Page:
Quentin Jacobsen has spent a lifetime loving the magnificently adventurous Margo Roth Spiegelman from afar. So when she cracks open a window and climbs back into his life--dressed like a ninja and summoning him for an ingenious campaign of revenge--he follows.
After their all-nighter ends and a new day breaks, Q arrives at school to discover that Margo, always an enigma, has now become a mystery. But Q soon learns that there are clues--and they're for him. Urged down a disconnected path, the closer he gets, the less Q sees the girl he thought he knew.
When entering this novel, my expectations were high for a favorite author and vlogger John Green. After reading Steph's review I was even more expectant of a major wow-ing.
And I wasn't completely disappointed. This novel comes in three parts (I was actually just imagining John saying that in my head as he does for his videos) and the first of which is astoundingly resonating. Margo Roth Spiegelman is the most dynamic character ever presented by John or any other author and as she leads Quentin through a whirlwind of adventures throughout this part and the rest of the novel, pieces of her start to form together, creating a whole new person no one ever knew.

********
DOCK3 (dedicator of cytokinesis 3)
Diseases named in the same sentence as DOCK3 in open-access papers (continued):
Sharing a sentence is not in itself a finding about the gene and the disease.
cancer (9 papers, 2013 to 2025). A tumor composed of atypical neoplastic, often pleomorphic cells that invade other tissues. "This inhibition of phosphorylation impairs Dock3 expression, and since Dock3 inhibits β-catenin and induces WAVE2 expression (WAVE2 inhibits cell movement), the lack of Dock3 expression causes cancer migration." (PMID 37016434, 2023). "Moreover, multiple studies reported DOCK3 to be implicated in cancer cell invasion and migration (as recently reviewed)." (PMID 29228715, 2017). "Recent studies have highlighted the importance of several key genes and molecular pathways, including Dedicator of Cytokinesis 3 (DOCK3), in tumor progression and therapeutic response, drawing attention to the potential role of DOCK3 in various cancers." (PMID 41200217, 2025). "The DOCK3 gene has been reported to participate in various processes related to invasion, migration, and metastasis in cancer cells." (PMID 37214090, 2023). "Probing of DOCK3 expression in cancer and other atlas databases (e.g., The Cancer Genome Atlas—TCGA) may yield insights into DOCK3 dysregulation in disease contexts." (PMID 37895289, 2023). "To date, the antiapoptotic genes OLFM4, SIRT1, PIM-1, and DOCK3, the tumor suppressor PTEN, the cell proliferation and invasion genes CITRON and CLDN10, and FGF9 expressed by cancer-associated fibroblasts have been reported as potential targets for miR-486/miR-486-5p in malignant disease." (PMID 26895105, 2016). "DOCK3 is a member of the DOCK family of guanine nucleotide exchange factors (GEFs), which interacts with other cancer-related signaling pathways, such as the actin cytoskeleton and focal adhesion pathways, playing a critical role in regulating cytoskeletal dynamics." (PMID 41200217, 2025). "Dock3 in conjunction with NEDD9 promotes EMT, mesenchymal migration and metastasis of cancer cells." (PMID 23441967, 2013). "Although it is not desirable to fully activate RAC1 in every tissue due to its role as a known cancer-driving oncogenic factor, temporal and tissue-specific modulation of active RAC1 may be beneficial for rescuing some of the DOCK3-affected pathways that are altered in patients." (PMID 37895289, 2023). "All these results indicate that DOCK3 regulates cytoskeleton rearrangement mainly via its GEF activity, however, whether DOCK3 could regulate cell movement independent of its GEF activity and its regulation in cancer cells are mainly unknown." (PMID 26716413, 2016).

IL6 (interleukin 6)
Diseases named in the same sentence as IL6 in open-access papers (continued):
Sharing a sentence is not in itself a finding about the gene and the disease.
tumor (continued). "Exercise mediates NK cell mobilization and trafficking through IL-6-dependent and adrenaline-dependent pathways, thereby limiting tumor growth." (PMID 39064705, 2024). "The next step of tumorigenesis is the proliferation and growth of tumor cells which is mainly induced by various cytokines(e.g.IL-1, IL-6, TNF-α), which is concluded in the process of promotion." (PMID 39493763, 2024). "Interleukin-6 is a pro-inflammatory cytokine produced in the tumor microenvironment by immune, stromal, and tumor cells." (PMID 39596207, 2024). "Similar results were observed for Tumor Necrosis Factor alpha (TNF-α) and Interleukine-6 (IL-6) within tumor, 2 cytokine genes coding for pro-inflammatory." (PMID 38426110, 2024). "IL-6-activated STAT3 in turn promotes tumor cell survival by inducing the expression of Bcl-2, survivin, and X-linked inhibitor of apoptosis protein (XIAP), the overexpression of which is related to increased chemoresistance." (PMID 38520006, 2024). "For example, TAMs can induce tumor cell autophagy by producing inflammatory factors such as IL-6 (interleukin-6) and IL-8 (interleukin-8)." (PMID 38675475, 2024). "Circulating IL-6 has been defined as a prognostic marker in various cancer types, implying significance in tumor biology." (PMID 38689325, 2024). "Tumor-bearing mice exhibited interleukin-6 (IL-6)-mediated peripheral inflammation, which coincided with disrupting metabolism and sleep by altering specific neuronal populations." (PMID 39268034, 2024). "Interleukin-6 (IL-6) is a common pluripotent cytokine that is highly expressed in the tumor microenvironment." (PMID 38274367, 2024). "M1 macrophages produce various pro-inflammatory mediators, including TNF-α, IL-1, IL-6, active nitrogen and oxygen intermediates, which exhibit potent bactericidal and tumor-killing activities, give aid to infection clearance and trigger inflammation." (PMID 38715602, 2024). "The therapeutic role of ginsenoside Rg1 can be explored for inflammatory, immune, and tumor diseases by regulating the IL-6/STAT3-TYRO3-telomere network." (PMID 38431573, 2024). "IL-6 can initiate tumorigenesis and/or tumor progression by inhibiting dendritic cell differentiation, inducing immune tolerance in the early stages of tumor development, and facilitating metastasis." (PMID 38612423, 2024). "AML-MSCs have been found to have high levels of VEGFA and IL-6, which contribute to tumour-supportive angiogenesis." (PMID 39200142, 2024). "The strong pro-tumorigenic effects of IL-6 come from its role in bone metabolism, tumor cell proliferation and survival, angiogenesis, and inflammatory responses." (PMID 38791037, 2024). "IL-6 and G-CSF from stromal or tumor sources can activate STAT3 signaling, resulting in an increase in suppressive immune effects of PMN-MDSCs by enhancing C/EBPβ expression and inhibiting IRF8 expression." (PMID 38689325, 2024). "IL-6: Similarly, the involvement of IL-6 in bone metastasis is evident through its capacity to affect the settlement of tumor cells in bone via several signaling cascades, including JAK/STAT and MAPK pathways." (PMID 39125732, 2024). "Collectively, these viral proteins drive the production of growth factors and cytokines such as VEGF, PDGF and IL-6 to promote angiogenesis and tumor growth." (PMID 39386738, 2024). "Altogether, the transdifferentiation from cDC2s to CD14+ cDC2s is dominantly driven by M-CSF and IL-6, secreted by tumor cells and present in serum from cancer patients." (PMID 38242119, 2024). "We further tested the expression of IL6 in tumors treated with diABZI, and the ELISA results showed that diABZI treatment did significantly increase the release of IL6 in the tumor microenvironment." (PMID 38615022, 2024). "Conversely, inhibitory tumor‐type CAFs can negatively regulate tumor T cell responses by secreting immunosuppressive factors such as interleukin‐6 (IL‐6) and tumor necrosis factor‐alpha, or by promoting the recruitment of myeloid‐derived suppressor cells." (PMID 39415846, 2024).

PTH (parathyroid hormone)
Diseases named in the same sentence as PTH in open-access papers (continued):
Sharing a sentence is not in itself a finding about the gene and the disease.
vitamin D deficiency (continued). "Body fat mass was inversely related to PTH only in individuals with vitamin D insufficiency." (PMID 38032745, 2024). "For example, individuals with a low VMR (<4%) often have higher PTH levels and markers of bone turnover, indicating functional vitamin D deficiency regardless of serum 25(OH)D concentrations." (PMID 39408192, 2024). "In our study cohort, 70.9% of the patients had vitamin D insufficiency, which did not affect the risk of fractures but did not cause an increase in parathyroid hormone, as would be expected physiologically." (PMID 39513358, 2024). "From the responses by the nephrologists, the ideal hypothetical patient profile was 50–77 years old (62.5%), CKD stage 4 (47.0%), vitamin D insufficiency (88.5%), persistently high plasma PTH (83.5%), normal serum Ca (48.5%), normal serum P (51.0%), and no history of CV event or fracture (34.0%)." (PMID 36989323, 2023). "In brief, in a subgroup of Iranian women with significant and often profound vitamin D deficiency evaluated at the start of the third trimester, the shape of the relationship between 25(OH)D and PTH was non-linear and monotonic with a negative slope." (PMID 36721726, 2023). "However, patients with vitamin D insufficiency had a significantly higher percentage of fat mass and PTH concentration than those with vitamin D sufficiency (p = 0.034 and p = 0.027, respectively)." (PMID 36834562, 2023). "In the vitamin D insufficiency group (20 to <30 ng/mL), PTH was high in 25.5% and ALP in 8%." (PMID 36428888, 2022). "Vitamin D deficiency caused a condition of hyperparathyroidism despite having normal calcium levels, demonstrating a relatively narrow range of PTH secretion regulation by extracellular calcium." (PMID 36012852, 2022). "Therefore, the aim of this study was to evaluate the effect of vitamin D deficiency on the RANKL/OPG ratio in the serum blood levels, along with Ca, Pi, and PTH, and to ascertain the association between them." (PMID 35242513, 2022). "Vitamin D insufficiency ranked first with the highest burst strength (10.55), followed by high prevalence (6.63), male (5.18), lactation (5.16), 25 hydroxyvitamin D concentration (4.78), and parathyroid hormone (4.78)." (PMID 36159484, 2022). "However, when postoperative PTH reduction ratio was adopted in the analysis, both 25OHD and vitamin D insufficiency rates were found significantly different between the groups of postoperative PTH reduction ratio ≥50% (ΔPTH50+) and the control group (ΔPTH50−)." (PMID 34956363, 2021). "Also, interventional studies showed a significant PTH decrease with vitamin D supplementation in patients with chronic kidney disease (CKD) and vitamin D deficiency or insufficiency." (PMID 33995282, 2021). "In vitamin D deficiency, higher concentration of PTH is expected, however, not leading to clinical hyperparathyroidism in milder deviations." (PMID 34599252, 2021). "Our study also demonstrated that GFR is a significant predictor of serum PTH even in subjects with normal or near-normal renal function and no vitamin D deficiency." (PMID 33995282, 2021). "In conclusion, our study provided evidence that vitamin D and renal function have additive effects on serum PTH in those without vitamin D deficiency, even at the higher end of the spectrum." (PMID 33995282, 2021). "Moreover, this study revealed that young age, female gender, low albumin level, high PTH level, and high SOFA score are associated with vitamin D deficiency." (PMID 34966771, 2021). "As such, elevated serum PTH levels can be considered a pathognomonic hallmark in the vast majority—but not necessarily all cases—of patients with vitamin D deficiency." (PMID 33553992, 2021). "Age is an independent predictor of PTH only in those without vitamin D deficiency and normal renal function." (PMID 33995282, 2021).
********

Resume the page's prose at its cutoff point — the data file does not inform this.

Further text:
I can't deny that Paper Towns shows resemblance to Looking for Alaska, John's first novel, but I can't deny, either that it is a book of it's own and should be judged so. Not only Margo, but every other character in this world has his or her own role (just as is pointed out near the end of the story). Quentin's two best friends are Ben, a tragically confident band geek that can't live up to his own hype, and Radar, a computer whiz who spends all his time editing Omnictionary articles on his handheld. And then you have Quentin himself, a regular high school guy on the bottom of the food chain, whose only friends are in band when he has no apparent talent at all and enjoys boredom.
John Green has yet to put together a cast so familiar of a high school and yet so spectacular as he has now done with Paper Towns.
And while the middle drags a bit, as Quentin follows Margo's trail, John's writing transcends this pause in action as he ponders poetry, metaphors, the human nature, and how we're all connected. He uses his brilliance (because John Green has a brilliant mind) to ask questions that reach far beyond the simple mind-set of a typical YA novel.
I can't tell you if Paper Towns is any better than John's other novels because it sits on a different plane. It doesn't have the same hilarity of An Abundance of Katherines, nor the pain and sadness of Looking for Alaska, but it does have it's own unique in between story of a girl and a boy whose lives run parallel for the longest time and finally intersect one night, leaving them both changed forever.
5 large cups of bookstore coffee.